Yes, learning Chinese is fun, but one occasionally runs into a number of headaches. The first one is a direct consequence of the paucity of phonemes in Chinese language. Hence, an identical phoneme, with the same tone, may mean different things. As an explanation, the teacher will say (with the most natural and reassuring voice): “Oh yes! Same pronunciation, different characters, different meanings! Easy, no? Hence 是 (shi, fourth tone) means “to be”, while 事 (shi, fourth tone) means “event”. Now, after this level of difficulty, one can get exposed to the concept of a character with a broad meaning that is used for different things. Then, the teacher with say: “Oh yes! Same character, same pronunciation, different meanings!” In this way, the famous 化 (hua) can mean anything from change, to flower and chemistry. Even better will be to come across with the same character, that takes different pronunciations for different meanings. An example is 行 that can be pronounced either “xing” to mean “OK” or “hang” to mean the “line” of a text. The next level of complexity will be when you hear: “Almost same character, same pronunciation, different tones and opposite meanings!”: In that way, 买 (mai, second tone) means “buy” while 卖 (mai, fourth tone), means “sell” (It is advised to revise tones before going to a car boot sale in China...). But the best one, as if it was not enough, is the troubling concept of “Same character, same pronunciation, opposite meanings!” Hence, 借 （Jie) will mean “lend” or “borrow”, depending on the context...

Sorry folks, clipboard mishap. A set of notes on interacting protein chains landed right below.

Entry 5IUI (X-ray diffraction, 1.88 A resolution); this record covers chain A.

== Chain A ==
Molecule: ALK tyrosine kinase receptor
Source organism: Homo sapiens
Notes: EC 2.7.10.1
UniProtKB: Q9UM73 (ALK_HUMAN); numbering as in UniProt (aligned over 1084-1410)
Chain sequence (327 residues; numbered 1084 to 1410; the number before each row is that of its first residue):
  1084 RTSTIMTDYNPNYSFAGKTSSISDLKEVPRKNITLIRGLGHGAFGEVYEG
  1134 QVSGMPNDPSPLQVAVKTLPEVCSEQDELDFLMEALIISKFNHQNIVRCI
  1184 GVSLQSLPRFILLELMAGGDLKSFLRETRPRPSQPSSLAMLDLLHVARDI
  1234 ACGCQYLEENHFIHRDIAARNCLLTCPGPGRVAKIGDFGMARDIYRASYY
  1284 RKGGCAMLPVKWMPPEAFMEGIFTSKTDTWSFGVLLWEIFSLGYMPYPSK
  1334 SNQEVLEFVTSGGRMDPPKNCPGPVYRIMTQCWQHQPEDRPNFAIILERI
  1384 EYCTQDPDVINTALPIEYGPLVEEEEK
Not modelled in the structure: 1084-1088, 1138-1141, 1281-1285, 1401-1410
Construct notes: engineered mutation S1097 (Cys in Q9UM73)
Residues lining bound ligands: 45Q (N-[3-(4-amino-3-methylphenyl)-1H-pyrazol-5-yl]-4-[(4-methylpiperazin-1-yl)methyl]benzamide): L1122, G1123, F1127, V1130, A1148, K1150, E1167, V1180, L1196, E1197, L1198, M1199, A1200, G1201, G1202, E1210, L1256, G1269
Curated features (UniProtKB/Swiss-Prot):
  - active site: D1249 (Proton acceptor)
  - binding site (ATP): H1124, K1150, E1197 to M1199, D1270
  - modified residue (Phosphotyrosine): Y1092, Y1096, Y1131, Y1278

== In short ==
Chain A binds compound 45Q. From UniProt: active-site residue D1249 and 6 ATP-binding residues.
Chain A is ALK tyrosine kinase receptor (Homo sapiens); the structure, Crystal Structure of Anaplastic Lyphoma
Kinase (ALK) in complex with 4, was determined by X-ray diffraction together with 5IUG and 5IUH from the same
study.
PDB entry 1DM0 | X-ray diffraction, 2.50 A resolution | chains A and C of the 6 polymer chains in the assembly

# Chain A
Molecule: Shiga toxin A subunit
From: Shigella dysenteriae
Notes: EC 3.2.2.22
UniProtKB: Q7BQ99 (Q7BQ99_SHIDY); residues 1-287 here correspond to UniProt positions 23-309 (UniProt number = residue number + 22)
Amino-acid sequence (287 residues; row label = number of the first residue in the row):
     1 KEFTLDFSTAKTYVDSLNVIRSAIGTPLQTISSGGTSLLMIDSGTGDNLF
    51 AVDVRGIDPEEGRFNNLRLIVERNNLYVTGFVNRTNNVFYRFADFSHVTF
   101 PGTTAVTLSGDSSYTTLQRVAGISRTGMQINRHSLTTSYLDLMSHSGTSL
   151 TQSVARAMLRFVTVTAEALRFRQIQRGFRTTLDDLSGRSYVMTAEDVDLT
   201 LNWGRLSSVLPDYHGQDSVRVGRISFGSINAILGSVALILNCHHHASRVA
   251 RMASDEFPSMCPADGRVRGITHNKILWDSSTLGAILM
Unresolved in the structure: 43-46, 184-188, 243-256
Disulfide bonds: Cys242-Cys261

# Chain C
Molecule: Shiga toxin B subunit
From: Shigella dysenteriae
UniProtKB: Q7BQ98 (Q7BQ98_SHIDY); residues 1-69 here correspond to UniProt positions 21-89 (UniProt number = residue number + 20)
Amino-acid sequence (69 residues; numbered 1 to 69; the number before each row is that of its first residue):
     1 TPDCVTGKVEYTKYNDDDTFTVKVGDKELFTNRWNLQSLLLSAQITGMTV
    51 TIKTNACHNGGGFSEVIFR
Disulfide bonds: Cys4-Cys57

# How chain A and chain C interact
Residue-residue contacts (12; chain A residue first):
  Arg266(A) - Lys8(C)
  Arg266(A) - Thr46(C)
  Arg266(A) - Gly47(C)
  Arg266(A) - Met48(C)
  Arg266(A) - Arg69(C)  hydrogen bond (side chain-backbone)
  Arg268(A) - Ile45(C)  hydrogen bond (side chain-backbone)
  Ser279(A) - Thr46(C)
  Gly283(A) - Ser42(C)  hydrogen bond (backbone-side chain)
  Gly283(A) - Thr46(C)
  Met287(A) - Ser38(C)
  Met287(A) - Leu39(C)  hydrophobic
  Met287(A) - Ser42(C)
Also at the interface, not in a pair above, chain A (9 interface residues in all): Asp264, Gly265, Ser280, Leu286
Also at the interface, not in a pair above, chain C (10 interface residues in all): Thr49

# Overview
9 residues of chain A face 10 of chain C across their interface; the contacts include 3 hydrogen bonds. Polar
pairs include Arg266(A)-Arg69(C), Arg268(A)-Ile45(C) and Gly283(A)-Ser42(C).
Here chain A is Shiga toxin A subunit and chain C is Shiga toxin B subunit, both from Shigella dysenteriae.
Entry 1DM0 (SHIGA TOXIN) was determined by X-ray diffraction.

c'est vrai que ça a l'air complexe, dis donc, le chinois !
C'est pas comme le français, où, par exemple, "prêter" se traduira par "borrow". Ou par "lend". Ça dépend du contexte. ;-)